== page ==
The AOA, in cooperation with ASCO, and its members have commissioned the Lewin Group, a 40-year-strong national health care and human services consulting firm, to assist in the collection and initial analysis of the Workforce Initiative data. The study, set to be completed in the first quarter of 2013, will determine the sufficiency of the current and future supply of optometrists. The initiative will create an extensive database containing information from optometrists and ophthalmologists, painting an accurate picture of the number of eye care providers in the United States. The initiative will also create the ability to forecast the supply and demand for eye and vision care in the future and provide knowledge for all parties to better serve patients as the profession changes throughout the years.

I also spoke with Dr. Heath who said, “the general concept of provider saturation is largely a red herring and the answer will always be “yes” and “no.” There are areas of our country in which the supply of providers is more than ample, and there are areas with significant shortages. Shortage areas are often in rural America and in many lower socioeconomic communities of our largest cities. Case in point – Dr. Mort Soroka O.D., recently published a workforce study in the Journal of Community Health on the state of New York that reveals a mal distribution of providers. Even in New York, Dr. Soroka found 16 counties upstate with no ophthalmologists and three without either ophthalmologists or optometrists.”

In our conversation, Dr. Heath continued, “The workforce study being commissioned by the AOA and ASCO is less likely to reveal exactly how many optometrists/ophthalmologists are needed, but is very likely to give us guidance on where we are needed. With optometry’s ascent as a profession, and the expansion of academic programs, it is true we will have more graduates in the years ahead. Our obligation in optometric education is to assure the quality of care for the public by establishing and maintaining high standards for admission and high expectations for the quality of the programs offered and accredited. These are obligations to be shared by the schools and colleges of optometry (ASCO), the profession (AOA), and the Accreditation Council on Optometric Education (ACOE). It will also be increasingly incumbent upon all our educational programs to provide students with the knowledge and the mentoring needed to guide them to look to those areas of the country in which our services are needed the most.”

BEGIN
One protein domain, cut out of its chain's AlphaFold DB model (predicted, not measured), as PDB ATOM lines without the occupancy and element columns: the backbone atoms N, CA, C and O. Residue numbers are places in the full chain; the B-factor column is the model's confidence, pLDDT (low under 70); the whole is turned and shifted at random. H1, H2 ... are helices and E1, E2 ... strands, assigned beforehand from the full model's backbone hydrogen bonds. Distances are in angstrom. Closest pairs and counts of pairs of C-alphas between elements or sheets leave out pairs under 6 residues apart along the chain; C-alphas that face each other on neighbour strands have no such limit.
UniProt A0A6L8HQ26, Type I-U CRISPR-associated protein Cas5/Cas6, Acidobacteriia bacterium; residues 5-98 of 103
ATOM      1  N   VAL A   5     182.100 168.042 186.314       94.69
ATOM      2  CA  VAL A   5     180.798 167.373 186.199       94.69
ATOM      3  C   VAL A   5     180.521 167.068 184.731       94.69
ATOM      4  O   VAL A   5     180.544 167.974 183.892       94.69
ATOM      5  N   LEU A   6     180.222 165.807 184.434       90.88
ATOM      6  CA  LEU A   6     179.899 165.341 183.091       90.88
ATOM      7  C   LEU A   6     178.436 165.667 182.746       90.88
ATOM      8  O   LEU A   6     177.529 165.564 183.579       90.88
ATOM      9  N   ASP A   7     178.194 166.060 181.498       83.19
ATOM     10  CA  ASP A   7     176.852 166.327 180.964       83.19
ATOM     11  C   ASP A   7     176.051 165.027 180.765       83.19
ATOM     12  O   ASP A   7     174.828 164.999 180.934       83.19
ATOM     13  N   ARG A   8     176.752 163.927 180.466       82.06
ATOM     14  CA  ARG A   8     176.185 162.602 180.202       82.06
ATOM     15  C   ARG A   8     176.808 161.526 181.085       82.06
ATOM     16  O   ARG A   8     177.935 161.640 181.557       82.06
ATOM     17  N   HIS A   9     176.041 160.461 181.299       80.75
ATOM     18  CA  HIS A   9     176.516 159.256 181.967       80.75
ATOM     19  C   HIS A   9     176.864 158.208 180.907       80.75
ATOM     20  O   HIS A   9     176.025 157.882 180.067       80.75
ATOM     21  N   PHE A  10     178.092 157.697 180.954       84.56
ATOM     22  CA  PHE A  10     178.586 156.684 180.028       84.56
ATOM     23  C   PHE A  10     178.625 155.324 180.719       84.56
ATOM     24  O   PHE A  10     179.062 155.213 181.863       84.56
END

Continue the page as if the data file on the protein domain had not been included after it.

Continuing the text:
New schools remain a touchy subject, and every student and OD should keep their fingers on the pulse of this issue. The bottom line is that students and ODs should make their voices heard, no matter what their opinion happens to be. Step up to the plate and be a leader – don’t just hope that other people will work everything out for you!

And My Opinion?
I think optometry students need to care more about their profession in general. Without dedicated students we will never be able to find effective solutions to any of the issues that affect our field, whether it’s oversupply or legal battles. My goal is for to show optometry’s true colors in a positive way because I believe that over a long period of time this Web site will bring more educated and competitive applicants, smarter clinicians, and a change in optometry’s demographics – from those who punch the clock, to those who lead this profession to the next level.

By: Matthew Geller | Founder & Senior Editor